Analysis and Design of Multilevel Boost Inverter for High frequency with Reduced Components

DOI : 10.17577/IJERTV10IS040274

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Analysis and Design of Multilevel Boost Inverter for High frequency with Reduced Components

1P. Sathitha

M. Tech Scholar, Department of EEE, PRIST University,

Puducherry Campus

2Mr. G. Mohan Kumar

Head of the Department Department of EEE, PRIST University,

Puducherry Campus

Abstract: This work explores the use of the flying-capacitor multilevel (FCML) topology in high step-up conversion. Compared to the conventional two-level boost converter, the FCML topology utilizes high energy density capacitors to facilitate inductors with storing and transferring energy during the conversion process. This contains more features such as lower voltage stress on the switches, reduced voltage stress on the inductor and high effective switching frequency at the switching node. As a result, the total volume of the passive components in the converter is greatly reduced, while maintaining high efficiency at high voltage gain. To demonstrate the potential of high power density and high efficiency, a hardware prototype that converts 100 V to 1 kV with 820 W maximum output power is built. Such specifications require careful optimizations in many aspects of the converter to ensure a high power density and efficiency design. The implemented solutions and associate design process are presented in detail, with comparison with other state-of-the-art solutions. The hardware prototype has successfully demonstrated a peak efficiency of 94.1%, and 329 W/in3 (20 W/cm3) overall power density.

Key words: High step-up converter, flying-capacitor multilevel, high voltage, GaN

The block diagram of the DC power supply is shown in figure 1. The basic power supply is constituted by four elements namely, a transformer, a rectifier, a filter and a regulator. The output of the DC power supply is used to provide a constant DC voltage to the load. Let us briefly outline the function of each of the elements of the DC power supply.


    A power supply is an electrical device that supplies electric power to an electrical device. The primary function of a power supply is to convert electric current from a source to the correct voltage, current, and frequency to energize the load. Therefore, these power supplies are sometimes referred to as electric power converters. Some power supplies are made as separate standalone pieces of equipment, while others are built inside the appliances that they power. Examples of the latter include power supplies found in desktop computers and electronics devices.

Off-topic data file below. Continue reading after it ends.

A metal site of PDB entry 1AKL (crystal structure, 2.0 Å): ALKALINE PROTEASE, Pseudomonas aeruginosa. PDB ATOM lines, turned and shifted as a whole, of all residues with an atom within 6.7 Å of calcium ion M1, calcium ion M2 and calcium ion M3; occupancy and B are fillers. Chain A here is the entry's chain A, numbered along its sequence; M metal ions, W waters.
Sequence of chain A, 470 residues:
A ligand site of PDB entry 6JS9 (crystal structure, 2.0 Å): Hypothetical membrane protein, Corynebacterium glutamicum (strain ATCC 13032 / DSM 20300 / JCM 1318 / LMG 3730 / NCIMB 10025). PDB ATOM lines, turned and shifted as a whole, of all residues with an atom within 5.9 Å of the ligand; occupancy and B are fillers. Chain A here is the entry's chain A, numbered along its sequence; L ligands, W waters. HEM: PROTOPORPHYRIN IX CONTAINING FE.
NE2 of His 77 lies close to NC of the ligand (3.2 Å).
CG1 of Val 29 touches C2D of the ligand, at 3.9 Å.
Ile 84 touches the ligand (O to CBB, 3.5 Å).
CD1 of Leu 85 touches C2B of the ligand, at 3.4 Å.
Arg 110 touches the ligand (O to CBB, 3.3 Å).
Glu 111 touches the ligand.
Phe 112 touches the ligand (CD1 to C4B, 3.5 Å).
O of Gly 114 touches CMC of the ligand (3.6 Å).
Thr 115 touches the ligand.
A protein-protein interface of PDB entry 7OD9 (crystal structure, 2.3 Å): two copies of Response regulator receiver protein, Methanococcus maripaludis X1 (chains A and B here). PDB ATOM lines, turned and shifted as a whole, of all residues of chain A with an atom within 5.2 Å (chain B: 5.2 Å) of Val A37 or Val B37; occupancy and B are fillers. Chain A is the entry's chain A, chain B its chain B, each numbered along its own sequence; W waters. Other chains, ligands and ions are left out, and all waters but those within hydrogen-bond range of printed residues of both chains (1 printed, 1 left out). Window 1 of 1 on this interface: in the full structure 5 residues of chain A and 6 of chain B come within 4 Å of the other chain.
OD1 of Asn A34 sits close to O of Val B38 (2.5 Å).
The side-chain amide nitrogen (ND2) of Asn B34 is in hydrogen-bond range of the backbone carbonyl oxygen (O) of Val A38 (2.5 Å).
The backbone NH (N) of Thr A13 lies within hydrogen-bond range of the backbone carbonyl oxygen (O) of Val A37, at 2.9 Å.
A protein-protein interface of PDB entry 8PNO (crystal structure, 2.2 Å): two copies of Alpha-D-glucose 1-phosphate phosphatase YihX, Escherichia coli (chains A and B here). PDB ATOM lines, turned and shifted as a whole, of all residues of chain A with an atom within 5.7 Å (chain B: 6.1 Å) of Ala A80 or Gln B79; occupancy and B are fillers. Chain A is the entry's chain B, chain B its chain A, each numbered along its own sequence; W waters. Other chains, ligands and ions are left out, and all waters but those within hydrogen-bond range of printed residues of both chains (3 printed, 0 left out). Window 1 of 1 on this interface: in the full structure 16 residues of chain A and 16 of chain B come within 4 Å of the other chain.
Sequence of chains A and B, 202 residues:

The electrical power is almost exclusively generated, transmitted and distributed in the form of ac because of economical consideration but for operation of most of the electronic devices and circuits, dc supply is required. Dry cells and batteries can be used for this purpose. No doubt, they have the advantages of being portable and ripple free but their voltages are low, they need frequent replacement and are expensive in comparison to conventional dc power supplies. Now a days, almost all electronic equipment include a circuit that converts ac supply into dc supply. The part of equipment that converts ac into dc is called DC power supply. In general at the input of the power supply there is a power transformer. It is followed by a rectifier (a diode circuit)a smoothing filter and then by a voltage regulator circuit.

    Figure 1. Block diagram of DC power supply

    Transformer is used to step-up or step-down (usually to step- down) the-supply voltage as per need of the solid-state electronic devices and circuits to be connected. It can isolate the device from the supply line, which is an important safety consideration. It may also include internal shielding to prevent unwanted electrical noise signal on the power line from getting into the power supply and possibly disturbing the load.

    Rectifier is a device, which converts the sinusoidal AC voltage into either positive or negative pulsating DC. P-N junction diodes, can be used for rectification i.e. for conver- sion of AC into DC. The rectifier typically needs one, two or four diodes. Rectifiers may be either half-wave rectifiers or full-wave rectifiers (centre-tap or bridge) type. The output voltage from a rectifier circuit has a pulsating character i.e., it contains unwanted AC components (components of supply frequency f and its harmonics) along with the DC component. Most of the electronic devices work with the pure constant DC voltage than that furnished by a rectifier. Therefore to eliminate the AC components from the rectifier a filter circuit is required.

    Filter is a device, which passes DC component to the load and blocks the AC components of the rectifier output. Filter is typically constructed from reactive circuit elements such as

    capacitors and/or inductors and resistors. The magnitude of output DC voltage may vary with the variation of either the input AC voltage or the magnitude of load current. So at the output of a rectifier filter combination a voltage regulator is required, to provide an almost constant DC voltage at the output of the regulator. The voltage regulator may be constructed from a Zener diode, and or discrete transistors, and/or integrated circuits (ICs). Its main function is to maintain a constant DC output voltage. However, it also rejects any AC ripple voltage that is not removed by the filter. The regulator may also include protective devices such as short-circuit protection, current limiting, thermal shutdown, or over-voltage protection.